La Nerthe was the leading producer and sold wines all over France and abroad even to Boston and Philadelphia.
It's uncertain when the different types of vine plants were introduced in Chateauneuf but there seems always to have been
many  types of vines

Table from "CHÂTEAUNEUF DU PAPE Mémoire d'un village"

Grenache seems to have come from Spain in the first part of the XIX century. In 1830 the owner of Condorcet planted "Cirac", known from Hermitage (Syrah) In 1866 just before the phylloxera 13(!) types can be counted in Chateauneuf: Picpoul, Clairette, Terret Noir, Picardan, Grenache, Tinto (Mourvèdre) Syrah, Counoise, Ugni, Pascal, Bourboulenc, Muscat and Blancan (unknown today).

About 1850 Inspecteur Général de l'Agriculture, Victor Rendu, visits Chateauneuf and tells about the winemaking here in his book, "AMPELOGRAPHIE FRANÇAISE". According to him fermentation takes place in wood for 15-18 days sometimes more. The wine is after fermentation left in barrels for up to three years. It seems to be a vinification very much like the way it's done today. Victor Renu was pleased by what he saw and tasted. He could conclude about the vines from Chateauneuf: Nothing has to be changed!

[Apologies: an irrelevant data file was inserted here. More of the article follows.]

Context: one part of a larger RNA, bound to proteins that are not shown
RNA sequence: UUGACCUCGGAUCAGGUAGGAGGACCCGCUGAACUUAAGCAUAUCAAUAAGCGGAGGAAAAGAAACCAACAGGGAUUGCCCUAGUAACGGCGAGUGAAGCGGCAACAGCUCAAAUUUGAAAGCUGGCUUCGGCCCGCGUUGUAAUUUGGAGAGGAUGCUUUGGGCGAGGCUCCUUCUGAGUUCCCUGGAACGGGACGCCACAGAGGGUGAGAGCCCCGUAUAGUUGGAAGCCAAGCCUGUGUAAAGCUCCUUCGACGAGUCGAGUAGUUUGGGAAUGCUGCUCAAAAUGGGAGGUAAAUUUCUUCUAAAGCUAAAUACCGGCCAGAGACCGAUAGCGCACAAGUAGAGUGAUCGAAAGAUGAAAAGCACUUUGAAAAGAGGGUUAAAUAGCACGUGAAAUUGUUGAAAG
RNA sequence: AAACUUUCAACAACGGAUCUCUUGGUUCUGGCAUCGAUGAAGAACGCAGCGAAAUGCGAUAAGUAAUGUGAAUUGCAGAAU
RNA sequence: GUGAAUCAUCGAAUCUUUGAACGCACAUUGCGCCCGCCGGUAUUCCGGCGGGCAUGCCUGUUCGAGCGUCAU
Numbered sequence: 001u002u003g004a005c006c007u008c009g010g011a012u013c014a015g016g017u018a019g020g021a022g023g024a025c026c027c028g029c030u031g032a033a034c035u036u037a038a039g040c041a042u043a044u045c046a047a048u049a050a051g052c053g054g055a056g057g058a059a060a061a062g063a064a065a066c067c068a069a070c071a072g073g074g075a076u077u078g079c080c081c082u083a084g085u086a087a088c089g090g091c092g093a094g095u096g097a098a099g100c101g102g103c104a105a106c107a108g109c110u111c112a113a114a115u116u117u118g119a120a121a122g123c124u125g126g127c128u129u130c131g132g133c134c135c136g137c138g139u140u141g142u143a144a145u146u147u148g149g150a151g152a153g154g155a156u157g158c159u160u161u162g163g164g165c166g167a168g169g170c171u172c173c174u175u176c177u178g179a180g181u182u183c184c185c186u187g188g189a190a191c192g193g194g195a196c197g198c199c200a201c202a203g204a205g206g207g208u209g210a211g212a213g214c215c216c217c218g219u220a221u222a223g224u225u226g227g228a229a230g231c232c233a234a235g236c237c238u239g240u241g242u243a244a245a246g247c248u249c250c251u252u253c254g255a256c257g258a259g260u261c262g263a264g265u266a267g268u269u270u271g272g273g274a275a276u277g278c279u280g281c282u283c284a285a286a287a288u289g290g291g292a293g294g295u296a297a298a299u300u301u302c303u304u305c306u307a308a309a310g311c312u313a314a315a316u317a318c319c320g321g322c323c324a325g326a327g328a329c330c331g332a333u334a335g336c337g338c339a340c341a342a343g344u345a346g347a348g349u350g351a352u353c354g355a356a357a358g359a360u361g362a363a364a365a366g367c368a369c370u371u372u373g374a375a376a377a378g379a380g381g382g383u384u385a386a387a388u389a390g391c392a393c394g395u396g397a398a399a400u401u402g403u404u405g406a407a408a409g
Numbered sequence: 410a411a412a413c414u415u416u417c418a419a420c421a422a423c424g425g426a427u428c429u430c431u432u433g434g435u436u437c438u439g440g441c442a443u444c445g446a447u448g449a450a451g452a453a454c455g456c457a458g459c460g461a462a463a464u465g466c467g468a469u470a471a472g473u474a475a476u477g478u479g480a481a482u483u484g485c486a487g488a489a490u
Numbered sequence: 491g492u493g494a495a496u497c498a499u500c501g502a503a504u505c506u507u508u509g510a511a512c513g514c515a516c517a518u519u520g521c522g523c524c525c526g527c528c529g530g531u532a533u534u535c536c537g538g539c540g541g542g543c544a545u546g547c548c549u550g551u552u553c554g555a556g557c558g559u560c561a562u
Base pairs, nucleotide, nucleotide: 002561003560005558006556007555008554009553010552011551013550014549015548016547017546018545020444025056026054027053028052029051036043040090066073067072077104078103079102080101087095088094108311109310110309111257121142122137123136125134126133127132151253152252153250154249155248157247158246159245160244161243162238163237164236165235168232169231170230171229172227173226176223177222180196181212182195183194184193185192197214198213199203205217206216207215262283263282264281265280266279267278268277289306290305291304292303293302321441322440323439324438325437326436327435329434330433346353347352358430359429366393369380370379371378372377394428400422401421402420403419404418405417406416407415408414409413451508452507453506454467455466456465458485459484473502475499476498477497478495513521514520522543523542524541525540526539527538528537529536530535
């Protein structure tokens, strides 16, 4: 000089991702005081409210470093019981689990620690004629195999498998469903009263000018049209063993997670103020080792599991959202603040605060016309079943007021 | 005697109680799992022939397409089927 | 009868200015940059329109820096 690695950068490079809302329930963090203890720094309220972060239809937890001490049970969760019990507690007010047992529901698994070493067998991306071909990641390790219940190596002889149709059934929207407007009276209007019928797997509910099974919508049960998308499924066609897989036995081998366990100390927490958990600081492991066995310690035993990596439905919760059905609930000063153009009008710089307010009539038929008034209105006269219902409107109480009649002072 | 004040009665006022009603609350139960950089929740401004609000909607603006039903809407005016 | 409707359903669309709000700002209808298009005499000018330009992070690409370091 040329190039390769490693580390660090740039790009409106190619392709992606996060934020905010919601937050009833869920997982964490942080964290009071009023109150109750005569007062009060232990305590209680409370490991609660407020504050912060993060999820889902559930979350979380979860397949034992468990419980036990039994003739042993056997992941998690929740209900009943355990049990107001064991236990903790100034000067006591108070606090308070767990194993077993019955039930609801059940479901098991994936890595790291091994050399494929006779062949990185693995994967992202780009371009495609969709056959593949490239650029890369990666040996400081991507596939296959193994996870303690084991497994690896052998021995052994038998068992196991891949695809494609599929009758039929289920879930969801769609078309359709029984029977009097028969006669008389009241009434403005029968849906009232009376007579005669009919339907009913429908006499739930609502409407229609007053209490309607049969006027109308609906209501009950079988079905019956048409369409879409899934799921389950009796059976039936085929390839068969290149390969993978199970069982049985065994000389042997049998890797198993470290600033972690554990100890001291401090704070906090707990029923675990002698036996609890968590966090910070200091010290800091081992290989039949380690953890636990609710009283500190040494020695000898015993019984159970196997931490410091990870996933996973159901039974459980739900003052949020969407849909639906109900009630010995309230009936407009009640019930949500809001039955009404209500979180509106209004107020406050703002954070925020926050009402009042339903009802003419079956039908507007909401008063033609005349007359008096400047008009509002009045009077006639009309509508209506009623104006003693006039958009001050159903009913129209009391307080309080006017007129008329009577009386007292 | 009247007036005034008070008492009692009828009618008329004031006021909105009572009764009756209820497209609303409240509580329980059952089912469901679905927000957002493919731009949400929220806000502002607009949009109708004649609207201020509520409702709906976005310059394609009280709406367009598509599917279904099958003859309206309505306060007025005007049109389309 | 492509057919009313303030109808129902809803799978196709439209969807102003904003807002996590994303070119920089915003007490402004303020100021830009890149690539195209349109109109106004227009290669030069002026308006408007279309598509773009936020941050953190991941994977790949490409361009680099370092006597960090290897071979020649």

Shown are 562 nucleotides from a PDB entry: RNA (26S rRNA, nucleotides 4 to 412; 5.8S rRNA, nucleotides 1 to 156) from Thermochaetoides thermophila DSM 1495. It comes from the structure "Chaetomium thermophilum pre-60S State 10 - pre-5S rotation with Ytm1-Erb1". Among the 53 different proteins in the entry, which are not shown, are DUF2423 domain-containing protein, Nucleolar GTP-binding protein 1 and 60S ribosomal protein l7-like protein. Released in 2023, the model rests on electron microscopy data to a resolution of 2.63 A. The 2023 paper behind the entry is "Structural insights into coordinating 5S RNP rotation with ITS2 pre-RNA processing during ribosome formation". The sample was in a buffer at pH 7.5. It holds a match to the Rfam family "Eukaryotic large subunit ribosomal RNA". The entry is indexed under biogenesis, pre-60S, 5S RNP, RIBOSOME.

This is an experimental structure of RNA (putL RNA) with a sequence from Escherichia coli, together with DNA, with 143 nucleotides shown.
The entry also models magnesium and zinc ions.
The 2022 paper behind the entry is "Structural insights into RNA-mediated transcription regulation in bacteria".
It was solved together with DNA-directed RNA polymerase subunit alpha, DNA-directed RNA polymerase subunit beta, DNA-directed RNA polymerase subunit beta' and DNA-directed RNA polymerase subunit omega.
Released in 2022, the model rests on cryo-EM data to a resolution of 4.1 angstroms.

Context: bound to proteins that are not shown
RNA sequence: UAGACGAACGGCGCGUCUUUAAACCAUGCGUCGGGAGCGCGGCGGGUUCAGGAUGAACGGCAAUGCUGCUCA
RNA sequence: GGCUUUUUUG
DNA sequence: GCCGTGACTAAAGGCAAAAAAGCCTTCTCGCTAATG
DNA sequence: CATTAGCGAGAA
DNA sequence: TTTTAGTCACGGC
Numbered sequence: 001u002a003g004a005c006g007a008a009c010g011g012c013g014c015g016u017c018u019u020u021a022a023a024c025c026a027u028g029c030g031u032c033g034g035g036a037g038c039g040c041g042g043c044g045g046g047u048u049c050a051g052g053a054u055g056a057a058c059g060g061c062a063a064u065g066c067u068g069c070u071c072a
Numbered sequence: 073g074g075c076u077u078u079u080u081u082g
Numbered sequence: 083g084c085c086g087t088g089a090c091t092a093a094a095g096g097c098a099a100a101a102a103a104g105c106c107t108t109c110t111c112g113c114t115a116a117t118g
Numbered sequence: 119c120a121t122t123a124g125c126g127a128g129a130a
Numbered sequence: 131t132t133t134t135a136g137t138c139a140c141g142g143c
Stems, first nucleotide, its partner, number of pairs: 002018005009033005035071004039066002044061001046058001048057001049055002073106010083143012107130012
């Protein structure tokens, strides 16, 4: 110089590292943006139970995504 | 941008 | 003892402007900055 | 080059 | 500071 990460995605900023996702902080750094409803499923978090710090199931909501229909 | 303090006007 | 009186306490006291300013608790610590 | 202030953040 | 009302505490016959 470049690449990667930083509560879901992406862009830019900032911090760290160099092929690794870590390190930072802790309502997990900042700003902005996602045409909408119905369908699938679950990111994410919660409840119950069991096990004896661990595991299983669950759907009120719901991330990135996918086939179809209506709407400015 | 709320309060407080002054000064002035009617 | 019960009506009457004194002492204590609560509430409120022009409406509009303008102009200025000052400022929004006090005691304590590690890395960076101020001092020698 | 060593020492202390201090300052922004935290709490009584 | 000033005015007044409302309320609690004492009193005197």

2. The phylloxera crises 1866 - 1880

Announced to Roquemaure in 1865, the phylloxéra comes to Chàteauneuf the following year, in 1866, like a true plague: a third of the vineyard is destroyed the first three years and another third the ten following years. In 1880, there remains only two hundred hectares of vines against seven hundreds before the disease. The vine growers do not have any means to fight against this evil as they are unaware of the cause. They give it the name of "pourridié" because the roots of the affected vines are rotted.
As you can imagine much power of the authorities in France was put into searching for a solution of this problem of great financiel importance.

As we all know the solution was to graft the vines on rootstocks from American vines. They were restistant to phylloxera. There are different varieties of these American vines and it's important to choose the right rootstock fitting the soil and the vinetype you want to graft. Fortunately all but Mourvedre was grafted without great problems. The suitable rootstock for Mourvedre was found after World War II and therefore this variety had a setback in Chateauneuf.